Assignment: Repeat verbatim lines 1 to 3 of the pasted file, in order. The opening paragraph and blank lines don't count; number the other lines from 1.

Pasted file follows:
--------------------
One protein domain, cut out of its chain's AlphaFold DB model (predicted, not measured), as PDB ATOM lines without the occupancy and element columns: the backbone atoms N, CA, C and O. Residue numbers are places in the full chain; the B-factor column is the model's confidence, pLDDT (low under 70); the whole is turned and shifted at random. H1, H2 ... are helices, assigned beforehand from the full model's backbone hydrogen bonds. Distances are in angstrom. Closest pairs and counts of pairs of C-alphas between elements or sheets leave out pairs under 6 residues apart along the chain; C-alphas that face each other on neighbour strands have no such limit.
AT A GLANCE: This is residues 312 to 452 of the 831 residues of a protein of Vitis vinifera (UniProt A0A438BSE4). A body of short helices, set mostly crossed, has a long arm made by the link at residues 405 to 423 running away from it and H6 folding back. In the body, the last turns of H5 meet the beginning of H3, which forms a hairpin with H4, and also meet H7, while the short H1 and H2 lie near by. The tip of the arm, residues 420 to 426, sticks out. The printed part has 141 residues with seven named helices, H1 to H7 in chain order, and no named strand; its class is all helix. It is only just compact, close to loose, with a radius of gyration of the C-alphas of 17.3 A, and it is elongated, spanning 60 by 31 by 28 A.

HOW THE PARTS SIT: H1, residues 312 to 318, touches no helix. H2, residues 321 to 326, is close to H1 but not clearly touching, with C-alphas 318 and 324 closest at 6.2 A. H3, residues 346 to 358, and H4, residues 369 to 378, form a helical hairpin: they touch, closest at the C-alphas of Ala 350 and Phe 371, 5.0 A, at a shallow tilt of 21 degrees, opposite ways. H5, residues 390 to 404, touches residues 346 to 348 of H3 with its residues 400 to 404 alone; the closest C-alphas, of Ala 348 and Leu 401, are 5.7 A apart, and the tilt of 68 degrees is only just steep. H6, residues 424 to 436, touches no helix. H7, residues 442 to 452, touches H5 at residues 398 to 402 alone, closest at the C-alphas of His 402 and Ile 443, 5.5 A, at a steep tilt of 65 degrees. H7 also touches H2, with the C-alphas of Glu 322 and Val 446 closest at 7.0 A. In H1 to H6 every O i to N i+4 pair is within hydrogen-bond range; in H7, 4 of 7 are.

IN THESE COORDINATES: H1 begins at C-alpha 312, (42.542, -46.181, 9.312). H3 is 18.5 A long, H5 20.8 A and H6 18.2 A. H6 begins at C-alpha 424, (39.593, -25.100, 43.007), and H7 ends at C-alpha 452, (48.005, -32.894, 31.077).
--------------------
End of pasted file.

AT A GLANCE: This is residues 312 to 452 of the 831 residues of a protein of Vitis vinifera (UniProt A0A438BSE4). A body of short helices, set mostly crossed, has a long arm made by the link at residues 405 to 423 running away from it and H6 folding back. In the body, the last turns of H5 meet the beginning of H3, which forms a hairpin with H4, and also meet H7, while the short H1 and H2 lie near by. The tip of the arm, residues 420 to 426, sticks out. The printed part has 141 residues with seven named helices, H1 to H7 in chain order, and no named strand; its class is all helix. It is only just compact, close to loose, with a radius of gyration of the C-alphas of 17.3 A, and it is elongated, spanning 60 by 31 by 28 A.

HOW THE PARTS SIT: H1, residues 312 to 318, touches no helix. H2, residues 321 to 326, is close to H1 but not clearly touching, with C-alphas 318 and 324 closest at 6.2 A. H3, residues 346 to 358, and H4, residues 369 to 378, form a helical hairpin: they touch, closest at the C-alphas of Ala 350 and Phe 371, 5.0 A, at a shallow tilt of 21 degrees, opposite ways. H5, residues 390 to 404, touches residues 346 to 348 of H3 with its residues 400 to 404 alone; the closest C-alphas, of Ala 348 and Leu 401, are 5.7 A apart, and the tilt of 68 degrees is only just steep. H6, residues 424 to 436, touches no helix. H7, residues 442 to 452, touches H5 at residues 398 to 402 alone, closest at the C-alphas of His 402 and Ile 443, 5.5 A, at a steep tilt of 65 degrees. H7 also touches H2, with the C-alphas of Glu 322 and Val 446 closest at 7.0 A. In H1 to H6 every O i to N i+4 pair is within hydrogen-bond range; in H7, 4 of 7 are.

IN THESE COORDINATES: H1 begins at C-alpha 312, (42.542, -46.181, 9.312). H3 is 18.5 A long, H5 20.8 A and H6 18.2 A. H6 begins at C-alpha 424, (39.593, -25.100, 43.007), and H7 ends at C-alpha 452, (48.005, -32.894, 31.077).